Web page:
My Reading List

While on my sabbatical I did a lot of reading. Some targeted at the sabbatical proper, some leisure reading, and some that fell somewhere in between.

These are the two that when I described my sabbatical to some friends were the ones that I took the time to call out as having had special impact.

The Charge


The Charge probably came the closest to a structure that I could identify with for my attempt at self discovery. Of particular value were his thought exercises at the end of each chapter which I frequently used as jumping off points for my own processes. Many books present formulas – take these X steps and you’ll find your answer. That’s not how I work, and I didn’t follow Brendon’s formula either. Rather I cherry-pick from whatever I’m reading that which resonates with me and take it from there. The Charge probably had the most cherries.

The Artist’s Way

This came out of left field; “The Artist’s Way”
is a book specifically
aimed at getting blocked artists unblocked and doing their
art once again. Anyone who’s written any significant
amount of software will agree that there can be true
artistry involved – rare perhaps, but absolutely possible
– and it’s something that I’ve believed for a long time.
This book did two things for me: first, it allowed me, or
reminded me, to apply that artistry mindset to what I do
today, which in turn allows me to value it, and create it,
in a completely different light. Second is that it
introduced me to a couple of practices that I’m finding
surprisingly very valuable; the most valuable being what
the book calls “morning pages” – a daily writing exercise;
as I said writing is one of the best ways I have to work
through my thoughts. Much of the book actually doesn’t
apply – many of the problems it addresses are problems I
simply don’t have (for which I am grateful). However putting
myself in that artist’s mindset was by itself very
valuable. To build on the cherry-picking metaphor, The
Artist’s Way didn’t have as many cherries, but they were


Here’s a rundown of some of the rest of books I spent time with, in no particular order.

Rational Optimist
Basically an anthropological argument about why humanity has always been getting better, and how our outlook is and should continually be positive. NOT necessarily at the individual level, which is kind of what I was expecting, but the outlook for humanity continues to be rationally optimistic. I found this book interesting and generally supportive of my outlook on life.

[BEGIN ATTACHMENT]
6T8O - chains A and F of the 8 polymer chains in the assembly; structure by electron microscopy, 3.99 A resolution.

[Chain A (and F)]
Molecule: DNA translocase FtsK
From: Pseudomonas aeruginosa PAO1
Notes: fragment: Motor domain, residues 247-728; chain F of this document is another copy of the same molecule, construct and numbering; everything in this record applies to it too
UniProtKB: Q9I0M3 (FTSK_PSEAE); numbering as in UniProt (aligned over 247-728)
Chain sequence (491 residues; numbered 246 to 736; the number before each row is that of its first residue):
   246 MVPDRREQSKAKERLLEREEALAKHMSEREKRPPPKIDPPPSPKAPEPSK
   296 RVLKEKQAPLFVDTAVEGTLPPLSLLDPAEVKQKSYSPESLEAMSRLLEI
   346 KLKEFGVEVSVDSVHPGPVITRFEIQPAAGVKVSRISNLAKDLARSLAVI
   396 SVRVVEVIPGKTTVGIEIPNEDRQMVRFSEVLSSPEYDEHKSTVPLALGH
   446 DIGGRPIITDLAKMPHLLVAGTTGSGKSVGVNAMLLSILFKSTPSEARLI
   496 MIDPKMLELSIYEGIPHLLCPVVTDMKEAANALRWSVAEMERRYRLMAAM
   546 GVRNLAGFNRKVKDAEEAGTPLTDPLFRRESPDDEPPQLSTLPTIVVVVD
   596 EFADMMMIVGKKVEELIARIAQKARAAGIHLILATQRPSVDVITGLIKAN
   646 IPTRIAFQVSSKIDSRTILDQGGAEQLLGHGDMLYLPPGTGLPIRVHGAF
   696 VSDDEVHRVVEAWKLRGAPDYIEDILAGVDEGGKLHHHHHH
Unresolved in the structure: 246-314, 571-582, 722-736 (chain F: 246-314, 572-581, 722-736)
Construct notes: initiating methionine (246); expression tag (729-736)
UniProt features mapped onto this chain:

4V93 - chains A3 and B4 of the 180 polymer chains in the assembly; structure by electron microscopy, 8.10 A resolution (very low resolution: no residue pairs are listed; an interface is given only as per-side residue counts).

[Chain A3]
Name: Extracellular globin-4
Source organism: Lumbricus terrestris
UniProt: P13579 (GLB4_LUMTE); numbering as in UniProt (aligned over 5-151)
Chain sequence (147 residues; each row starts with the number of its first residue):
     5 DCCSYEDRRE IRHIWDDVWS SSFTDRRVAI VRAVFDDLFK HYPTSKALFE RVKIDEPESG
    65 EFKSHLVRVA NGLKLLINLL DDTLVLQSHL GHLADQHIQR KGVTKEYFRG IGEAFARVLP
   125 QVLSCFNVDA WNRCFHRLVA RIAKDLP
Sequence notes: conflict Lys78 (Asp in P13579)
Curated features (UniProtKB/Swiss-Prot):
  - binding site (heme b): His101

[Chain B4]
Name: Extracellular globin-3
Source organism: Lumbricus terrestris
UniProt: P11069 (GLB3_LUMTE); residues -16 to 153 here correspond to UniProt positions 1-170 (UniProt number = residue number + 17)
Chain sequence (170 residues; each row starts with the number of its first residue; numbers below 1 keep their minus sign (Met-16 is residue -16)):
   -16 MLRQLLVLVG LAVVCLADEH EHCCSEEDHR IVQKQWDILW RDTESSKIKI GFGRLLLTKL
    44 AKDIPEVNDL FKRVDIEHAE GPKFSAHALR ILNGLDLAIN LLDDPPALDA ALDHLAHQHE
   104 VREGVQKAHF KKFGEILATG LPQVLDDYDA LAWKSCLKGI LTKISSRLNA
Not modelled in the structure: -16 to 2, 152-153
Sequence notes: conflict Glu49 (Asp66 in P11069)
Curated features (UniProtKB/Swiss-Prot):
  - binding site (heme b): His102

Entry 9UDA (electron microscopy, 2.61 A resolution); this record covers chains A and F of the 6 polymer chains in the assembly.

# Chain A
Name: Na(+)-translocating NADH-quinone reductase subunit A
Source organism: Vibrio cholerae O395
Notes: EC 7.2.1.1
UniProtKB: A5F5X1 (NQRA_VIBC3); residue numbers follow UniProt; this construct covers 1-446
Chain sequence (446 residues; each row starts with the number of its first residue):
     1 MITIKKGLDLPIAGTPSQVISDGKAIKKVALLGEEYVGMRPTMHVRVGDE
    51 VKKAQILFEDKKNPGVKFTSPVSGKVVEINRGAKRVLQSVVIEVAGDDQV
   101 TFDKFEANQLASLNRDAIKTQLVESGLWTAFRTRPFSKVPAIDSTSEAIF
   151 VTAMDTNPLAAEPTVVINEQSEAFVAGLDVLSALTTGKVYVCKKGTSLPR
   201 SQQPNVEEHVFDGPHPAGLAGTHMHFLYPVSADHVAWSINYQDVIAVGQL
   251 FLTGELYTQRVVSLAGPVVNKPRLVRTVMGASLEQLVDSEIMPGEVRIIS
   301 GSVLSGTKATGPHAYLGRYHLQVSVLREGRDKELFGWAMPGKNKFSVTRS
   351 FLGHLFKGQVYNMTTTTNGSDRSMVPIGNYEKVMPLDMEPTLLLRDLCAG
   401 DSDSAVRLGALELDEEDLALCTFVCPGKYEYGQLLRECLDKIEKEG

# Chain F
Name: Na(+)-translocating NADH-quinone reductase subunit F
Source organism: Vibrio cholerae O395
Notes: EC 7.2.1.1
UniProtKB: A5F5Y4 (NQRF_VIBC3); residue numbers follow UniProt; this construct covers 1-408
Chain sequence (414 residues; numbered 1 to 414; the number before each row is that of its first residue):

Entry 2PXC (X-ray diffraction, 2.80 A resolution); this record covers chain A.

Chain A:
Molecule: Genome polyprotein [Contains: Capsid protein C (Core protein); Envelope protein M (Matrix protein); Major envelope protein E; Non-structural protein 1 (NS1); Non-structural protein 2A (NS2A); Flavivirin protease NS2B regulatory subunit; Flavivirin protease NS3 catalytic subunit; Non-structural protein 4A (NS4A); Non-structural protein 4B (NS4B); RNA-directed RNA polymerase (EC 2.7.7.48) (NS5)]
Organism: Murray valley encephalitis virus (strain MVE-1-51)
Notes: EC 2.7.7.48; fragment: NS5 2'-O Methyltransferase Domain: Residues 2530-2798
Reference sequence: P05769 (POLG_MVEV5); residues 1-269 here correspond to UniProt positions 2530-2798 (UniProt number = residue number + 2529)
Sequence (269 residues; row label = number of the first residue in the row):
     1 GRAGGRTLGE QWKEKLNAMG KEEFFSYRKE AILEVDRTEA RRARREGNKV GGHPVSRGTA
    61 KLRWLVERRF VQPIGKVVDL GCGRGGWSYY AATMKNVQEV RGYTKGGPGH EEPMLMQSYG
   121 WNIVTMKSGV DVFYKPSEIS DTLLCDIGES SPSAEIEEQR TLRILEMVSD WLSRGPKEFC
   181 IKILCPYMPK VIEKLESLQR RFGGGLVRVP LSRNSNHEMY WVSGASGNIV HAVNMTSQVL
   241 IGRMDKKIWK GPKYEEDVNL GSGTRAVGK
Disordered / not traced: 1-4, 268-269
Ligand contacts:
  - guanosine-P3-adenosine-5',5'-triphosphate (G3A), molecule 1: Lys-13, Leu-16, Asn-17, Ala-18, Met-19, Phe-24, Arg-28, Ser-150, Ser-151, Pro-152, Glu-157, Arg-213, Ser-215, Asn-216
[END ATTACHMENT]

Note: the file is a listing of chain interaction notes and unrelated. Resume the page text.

Risky is the New Safe
My reactions to some of the material here have run the range from “that makes sense” to “what is he thinking?”. While I definitely have some issues with some of it, it made me think, which is what I look for. Randy’s Blog is also highly recommended as a place for more thought provoking ideas, and yes the occasional “what is he thinking?”.
Start With Why
“People don’t buy WHAT you do, they buy WHY you do it.” This was an important book in my sabbatical, and in fact was instrumental in kicking it off. His TED Talk is a great place to start.
The War of Art
“It’s not the writing part that’s hard. What’s hard is sitting down to write.” This is a book that I plan to re-read periodically as it deals well with motivation, getting started and avoiding blocks. It’s not terribly long, but it is very powerful.
Quiet: The Power of Introverts in a World That Can’t Stop Talking
This book came along just before my sabbatical as the result of a TED Talk that I stumbled across. More than anything else is validates and values the introvert. As I consider myself an introvert I found this book more than anything else, empowering.
The Alchemist
AlephThese two books, both by Paulo Coelho, can best be described as parables. Both are tales of journeys of discovery – one metaphorical, and the other quite literal and personal. Since I felt that in many ways I, too, was on a journey (still am, for that matter), they were a great break from the self-help space that I’d been spending so much time in. I’d classify them more in the self-discovery space.
Get Out Of Neutral
How Will You Measure Your LifeInteresting reading, but with a definite slant towards jobs, careers, business and then family & children.
The Identity CodeThis is actually a good, overall approach to figuring out who you are. It helped me to verbalize my “gift” and put it into terms that made sense.
What Color Is Your Parachute?This is normally (and correctly) thought of as a job-hunting book, particularly for those just out of school, but also for those changing jobs or careers. I got this specifically for Chapter 13, the Self-Inventory.
The ProphetA book that gets referenced and mentioned and quoted so often in so many places that I just had to break down and read the whole thing.
Breaking the Habit of Being YourselfI’m currently reading this book, and almost gave up on it as the author begins by making a literal equivalence between quantum theory and our ability to make personal change. That out of the way subsequent sections of the book appear to be more useful. In progress.
Mastermind: How to Think Like Sherlock HolmesMindfulness by another name. Smile In progress.
Sherlock Holmes CollectionAs I was beginning the preceding book it dawned on me that actually reading Sherlock Holmes would be interesting. In progress.

And a special mention: the Tiny Buddha website, and in particular some of their books which make for ongoing thoughtful reading and contemplation.